Among all the sins a man might commit, betrayal – a species of fraud – ranks among the most ethically abhorrent. The key to understanding the gravity of the sin of betrayal, and the crime of fraud, is the fundamental role of trust in the organization, function and governance of society. In Aristotle’s model of the ethical spectrum whereby human relationships range from the primarily transactional (business and trade) to the largely altruistic (love and friendship of every kind), reciprocal trust and confidence are what sustain the viability of interpersonal relationships.
A simple, practical illustration of the validity of this model and its foundation may be found in any transaction in which the parties agree upon the terms of trade: I will give you $1.59 and you will provide me with a refreshing beverage. The successful completion of this transaction tacitly reaffirms the reciprocal trust and confidence of the parties involved. Now, suppose that after remitting the $1.59, I either do not receive my refreshing beverage, or worse yet, I receive what may look like my refreshing beverage but is in fact a noxious concoction. In such a transaction, I become the victim of fraud, a betrayal of my confidence that I could trust the vendor to deliver what he promised for the $1.59 I gave him.
If, on the other hand, I do in fact receive the refreshing beverage I asked for, but the vendor instead discovers that the currency I gave him is counterfeit, then it is he who becomes the victim of fraud, my having betrayed his confidence that I was remitting the $1.59 as he trusted me to pay. In both scenarios, the primary ethical violation is a betrayal of trust which serves to undermine the individual’s confidence in a fundamental premise for interpersonal relationships.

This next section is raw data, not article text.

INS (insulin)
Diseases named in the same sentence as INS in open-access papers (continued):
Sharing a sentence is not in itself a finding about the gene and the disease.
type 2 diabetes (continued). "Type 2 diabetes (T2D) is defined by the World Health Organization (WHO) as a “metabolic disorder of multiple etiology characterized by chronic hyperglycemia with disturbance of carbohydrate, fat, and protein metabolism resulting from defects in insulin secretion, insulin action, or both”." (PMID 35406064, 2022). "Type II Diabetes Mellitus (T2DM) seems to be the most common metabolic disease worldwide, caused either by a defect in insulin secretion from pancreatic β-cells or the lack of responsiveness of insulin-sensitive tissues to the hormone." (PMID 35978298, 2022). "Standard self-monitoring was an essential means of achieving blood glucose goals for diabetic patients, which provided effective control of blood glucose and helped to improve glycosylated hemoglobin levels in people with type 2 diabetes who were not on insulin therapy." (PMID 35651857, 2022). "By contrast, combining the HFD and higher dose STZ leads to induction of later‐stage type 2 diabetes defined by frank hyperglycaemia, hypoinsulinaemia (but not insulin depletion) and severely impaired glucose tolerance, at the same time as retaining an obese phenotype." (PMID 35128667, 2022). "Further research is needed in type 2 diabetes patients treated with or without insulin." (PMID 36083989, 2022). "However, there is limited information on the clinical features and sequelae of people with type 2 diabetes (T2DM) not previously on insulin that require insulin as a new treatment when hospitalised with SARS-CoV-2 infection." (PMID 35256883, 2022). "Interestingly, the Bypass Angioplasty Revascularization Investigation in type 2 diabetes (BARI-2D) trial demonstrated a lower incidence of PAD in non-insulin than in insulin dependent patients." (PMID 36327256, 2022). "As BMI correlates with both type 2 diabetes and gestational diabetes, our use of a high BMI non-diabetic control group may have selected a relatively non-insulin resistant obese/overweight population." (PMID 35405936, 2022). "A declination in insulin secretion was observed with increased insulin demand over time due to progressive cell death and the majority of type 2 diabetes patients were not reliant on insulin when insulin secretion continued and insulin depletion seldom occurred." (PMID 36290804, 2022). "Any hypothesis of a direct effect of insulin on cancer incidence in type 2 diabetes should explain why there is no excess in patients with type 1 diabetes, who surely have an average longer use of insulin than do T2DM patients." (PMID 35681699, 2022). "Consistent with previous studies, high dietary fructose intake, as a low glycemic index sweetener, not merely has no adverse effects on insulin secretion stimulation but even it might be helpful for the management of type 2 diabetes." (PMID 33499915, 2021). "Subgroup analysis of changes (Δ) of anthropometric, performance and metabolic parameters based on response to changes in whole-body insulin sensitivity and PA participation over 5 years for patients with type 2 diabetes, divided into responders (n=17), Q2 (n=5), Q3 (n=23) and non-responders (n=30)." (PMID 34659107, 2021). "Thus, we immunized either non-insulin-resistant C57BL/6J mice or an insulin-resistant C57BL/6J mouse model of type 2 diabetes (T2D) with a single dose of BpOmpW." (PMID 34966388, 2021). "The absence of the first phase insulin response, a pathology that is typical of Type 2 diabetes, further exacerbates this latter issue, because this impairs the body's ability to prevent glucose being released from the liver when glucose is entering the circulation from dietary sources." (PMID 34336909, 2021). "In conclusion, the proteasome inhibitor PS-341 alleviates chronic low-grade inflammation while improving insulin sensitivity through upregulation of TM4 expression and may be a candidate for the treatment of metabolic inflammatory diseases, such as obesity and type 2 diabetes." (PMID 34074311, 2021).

Extend these two scenarios to situations where the stakes are much higher — be they materially objective, or psychologically subjective. Under any circumstances, from the transactional to the altruistic, violation of trust and breach of confidence constitute the gravest ethical transgression. In summary, trust is the connective tissue of all relationships in society – from its economic and political systems to its interpersonal dynamics — and without it, individual activities lose ethical integrity.
These are the issues at the core of Empire of Gold, the current SBS drama starring the fantastic Lee Yo Won. The story here pulls no punches when it comes to dramatizing a wide variety of fiduciary transgressions, exploring how the various agents of fraud and betrayal arrive at the choices they make and deal with the consequences of their actions.
The drama does a brilliant job of presenting its subjects’ progressive descent into irrevocable self-damnation as an inexorable domino-chain of fraud and betrayal, each occasion daring the sinner to make a different choice, offering an opportunity to break the headlong descent into perdition. Among the DramaFever reviews of Empire of Gold, MacKnee99 says it best:
This drama takes family dysfunction to a whole new level. Corporate takeovers, corporate liquidations, conspiracies, deception, treachery and betrayal are the hallmarks for these nonredeemable cast of characters. Each trying to one up each other on that bullet ride to satan’s door.
Given such a description, one has to wonder what could possibly serve to redeem this story and make the drama worth following. As I mentioned earlier, it is precisely the drama’s unapologetic dramatization of avarice and its ethical cost that makes it so compelling. Most remarkably, Empire of Gold manages to avoid being apologist about its subjects’ bad behavior. Its unflinching view of the inescapable spiral of casual corruption is more an indictment than a celebration. Eighteen chapters in, with six episodes to go before the end of the story, Empire of Gold is still sending its subjects careening to hell’s gate.